An 1851 Post office directory for Hertfordshire confirms that Richard Kent was a beer retailer.[6] The village of Sandon was not a large one, though the parish is a little spread out and in 1851 there were 176 houses with a population of 770 (412 men and 358 women). It seems that the Kents were reasonably well established though not affluent. One wonders why the whole family decided to emigrate and re-establish themselves in MoretonBay. I think their reasons were either economic or to help the adult children get ahead. At one time I thought it may also have been attributable to religious affiliation as in Queensland there were occasional non-conformist links. I now suspect this was not the case.

Richard Kent’s name appears on various electoral rolls and on endorsements of nominees for parliamentary positions in Queensland. Apart from that he seems to have kept a fairly low profile in his new town and without any oral history it is difficult to develop a more holistic understanding of Richard or his wife Mary Kent.

The North Australian, Ipswich and General Advertiser, 30 September 1856, page 1

The North Australian, Ipswich and General Advertiser, 30 September 1856, page 1

Trove has helped me to unearth a clue to the family’s early life in Ipswich with several advertisements throughout 1856, thanks to the recent digitisation of the Ipswich newspapers. Richard Kent was working on Rhossili/Rhossilli, a property in Little Ipswich (now the edge of West Ipswich) where he is listed as “in charge” of stock. Whether this Richard was the father, who had run a farm as well as his public house, or the son who had worked as a farm labourer, is nigh on impossible to know. I like the fact that whichever man it was, had the opportunity to work with skills he’d acquired in England. Perhaps it was even his first contract on arrival in Queensland less than two years earlier.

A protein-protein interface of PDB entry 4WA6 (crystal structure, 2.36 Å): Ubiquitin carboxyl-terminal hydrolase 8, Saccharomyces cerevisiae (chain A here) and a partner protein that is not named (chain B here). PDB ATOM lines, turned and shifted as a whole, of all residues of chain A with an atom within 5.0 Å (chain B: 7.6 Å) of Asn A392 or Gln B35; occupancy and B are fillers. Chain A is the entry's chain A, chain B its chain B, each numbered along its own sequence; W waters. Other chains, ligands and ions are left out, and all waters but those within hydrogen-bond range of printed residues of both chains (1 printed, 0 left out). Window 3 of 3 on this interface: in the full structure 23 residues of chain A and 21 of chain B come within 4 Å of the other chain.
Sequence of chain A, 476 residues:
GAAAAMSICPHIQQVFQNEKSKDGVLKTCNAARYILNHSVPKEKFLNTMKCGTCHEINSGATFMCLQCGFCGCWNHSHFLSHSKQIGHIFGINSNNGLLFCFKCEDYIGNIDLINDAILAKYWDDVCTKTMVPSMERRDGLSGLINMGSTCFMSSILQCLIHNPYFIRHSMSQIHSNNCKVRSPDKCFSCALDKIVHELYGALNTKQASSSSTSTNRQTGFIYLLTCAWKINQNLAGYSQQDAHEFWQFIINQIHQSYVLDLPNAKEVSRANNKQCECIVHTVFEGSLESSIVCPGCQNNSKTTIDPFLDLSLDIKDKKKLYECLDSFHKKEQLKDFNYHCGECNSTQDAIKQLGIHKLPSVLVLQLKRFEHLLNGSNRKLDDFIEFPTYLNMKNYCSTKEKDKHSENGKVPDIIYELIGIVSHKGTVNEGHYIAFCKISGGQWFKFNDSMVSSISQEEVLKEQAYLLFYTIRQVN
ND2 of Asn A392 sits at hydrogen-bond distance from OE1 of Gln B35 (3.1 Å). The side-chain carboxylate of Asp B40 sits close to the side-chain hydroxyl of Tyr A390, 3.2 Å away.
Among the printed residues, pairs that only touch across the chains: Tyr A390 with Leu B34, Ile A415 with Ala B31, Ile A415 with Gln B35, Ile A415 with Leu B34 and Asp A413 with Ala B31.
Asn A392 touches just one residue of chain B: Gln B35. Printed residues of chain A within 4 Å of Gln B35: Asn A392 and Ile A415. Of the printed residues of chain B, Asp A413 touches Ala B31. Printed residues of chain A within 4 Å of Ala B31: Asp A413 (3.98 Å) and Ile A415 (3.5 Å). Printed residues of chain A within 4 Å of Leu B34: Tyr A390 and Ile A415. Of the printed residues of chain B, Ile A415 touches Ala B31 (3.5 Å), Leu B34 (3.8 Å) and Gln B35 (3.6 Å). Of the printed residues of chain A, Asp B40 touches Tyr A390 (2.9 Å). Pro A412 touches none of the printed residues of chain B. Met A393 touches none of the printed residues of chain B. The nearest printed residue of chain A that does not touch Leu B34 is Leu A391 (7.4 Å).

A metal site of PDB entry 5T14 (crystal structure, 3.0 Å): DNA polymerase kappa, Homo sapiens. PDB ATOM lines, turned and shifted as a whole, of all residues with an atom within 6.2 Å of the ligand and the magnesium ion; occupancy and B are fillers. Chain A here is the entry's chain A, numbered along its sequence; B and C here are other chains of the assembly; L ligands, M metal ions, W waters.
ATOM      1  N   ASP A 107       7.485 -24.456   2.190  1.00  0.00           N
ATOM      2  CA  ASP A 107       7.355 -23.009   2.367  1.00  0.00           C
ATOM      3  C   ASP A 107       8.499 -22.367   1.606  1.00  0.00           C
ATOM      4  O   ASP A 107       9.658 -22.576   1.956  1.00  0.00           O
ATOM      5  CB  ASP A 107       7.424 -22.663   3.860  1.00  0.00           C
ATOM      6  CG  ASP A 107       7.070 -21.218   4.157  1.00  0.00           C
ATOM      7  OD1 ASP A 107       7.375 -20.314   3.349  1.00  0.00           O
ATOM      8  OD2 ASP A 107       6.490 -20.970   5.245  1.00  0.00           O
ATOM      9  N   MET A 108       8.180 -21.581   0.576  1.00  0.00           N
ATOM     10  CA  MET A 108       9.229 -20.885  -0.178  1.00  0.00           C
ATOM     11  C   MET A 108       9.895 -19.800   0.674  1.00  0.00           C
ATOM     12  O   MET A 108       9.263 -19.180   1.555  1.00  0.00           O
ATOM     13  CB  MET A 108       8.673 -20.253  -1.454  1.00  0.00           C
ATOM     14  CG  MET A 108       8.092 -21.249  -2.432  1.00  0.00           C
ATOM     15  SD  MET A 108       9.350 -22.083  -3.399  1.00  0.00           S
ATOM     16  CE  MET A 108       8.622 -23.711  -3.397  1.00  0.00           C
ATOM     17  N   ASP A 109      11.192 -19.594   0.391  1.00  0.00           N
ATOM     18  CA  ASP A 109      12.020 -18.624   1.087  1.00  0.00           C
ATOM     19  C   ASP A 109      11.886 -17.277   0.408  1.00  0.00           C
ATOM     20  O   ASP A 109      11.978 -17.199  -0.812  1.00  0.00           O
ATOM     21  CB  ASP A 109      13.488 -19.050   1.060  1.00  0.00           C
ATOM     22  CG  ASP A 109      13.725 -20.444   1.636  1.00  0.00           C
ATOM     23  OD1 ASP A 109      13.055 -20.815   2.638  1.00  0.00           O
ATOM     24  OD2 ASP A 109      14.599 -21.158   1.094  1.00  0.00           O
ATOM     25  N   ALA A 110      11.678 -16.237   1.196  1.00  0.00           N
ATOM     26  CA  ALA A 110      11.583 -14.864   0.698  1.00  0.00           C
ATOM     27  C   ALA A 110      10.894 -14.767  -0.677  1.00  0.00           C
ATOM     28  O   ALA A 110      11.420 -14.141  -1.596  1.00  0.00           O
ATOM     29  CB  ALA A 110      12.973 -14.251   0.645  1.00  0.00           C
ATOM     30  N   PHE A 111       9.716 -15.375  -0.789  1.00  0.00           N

Rhossilli Ipswich, but is it the right one? 1939. bishop.slq.qld.gov.au:130643 Copyright expired.

Rhossilli Ipswich, but is it the right one? 1939. bishop.slq.qld.gov.au:130643 Copyright expired.

My search for Rhossili in Trove revealed that around this time it was lived in by Pollett Cardew, Commissioner of the Peace. Ipswich Heritage lists a property called Rhossili but states it’s unclear whether this is the first property of that name. My ambivalence rests on the fact that this Rhossili is in Newtown, to the east of the city centre, whereas Little Ipswich was to the west. Conversely, Cardew is mentioned in association with the Ipswich Heritage site, in Pugh’s Almanac and in Trove family notices from 1857. Obviously there’s scope for future research at Queensland archives and libraries now I’m aware of the family connection.

The family’s hopes for a promising new life disappeared with the early deaths of children and grandchildren, leaving the succession limited mainly to the women in the line. On such genetic whims of matrilineal inheritance does my own existence depend.

Richard Kent died, aged 65, on 31 July 1870 at his residence at Pelican Street, North Ipswich. Richard’s place of birth is correctly stated as Red Hill (Sandon).[7] He was buried in the Ipswich cemetery by the Church of England minister.  His wife, Mary Kent, died aged 75, only a few months later on 26 September 1870 at Terrace Street, NorthIpswich, the home of her daughter Hannah Partridge. Plainly her age had been routinely under-stated in the records. Her place of birth is stated as Weston (not Sandon), Hereford (actually Hertfordshire).

© Pauleen Cass


[1] State Records of NSW, Persons on Bounty ships to Sydney, Newcastle, MoretonBay 1848-1866. CGS 5317, microfilm 2466, reference 4/4937.

[2] The Moreton Bay Courier, 23 December 1854, page 2.

[3] The Moreton Bay Courier, 30 December 1854, page 2.

[4] 1851 English census, Hertfordshire, Registration district of Royston, Sub-registration district of Buntingford, parish of Sandon, HO107.

[6] Post Office Directory Hertfordshire, 1851,village of Sandon, page 222, digitised by Archive CD Books.

[7]Queensland death certificate 1870/C490. His county of birth is shown as Herefordshire not Hertfordshire, a mistake which was repeated on Mary Kent’s death certificate.

Racing through R in Retford, Rotterdam and Rocky

I am participating in the A to Z 2012 blog challenge throughout April. My theme is a genealogical travelogue or a travel genealogue (I’m not sure which). Today I am going to keep comments on each place succinct and refer you back to earlier posts.

R is for Retford (Nottinghamshire, England)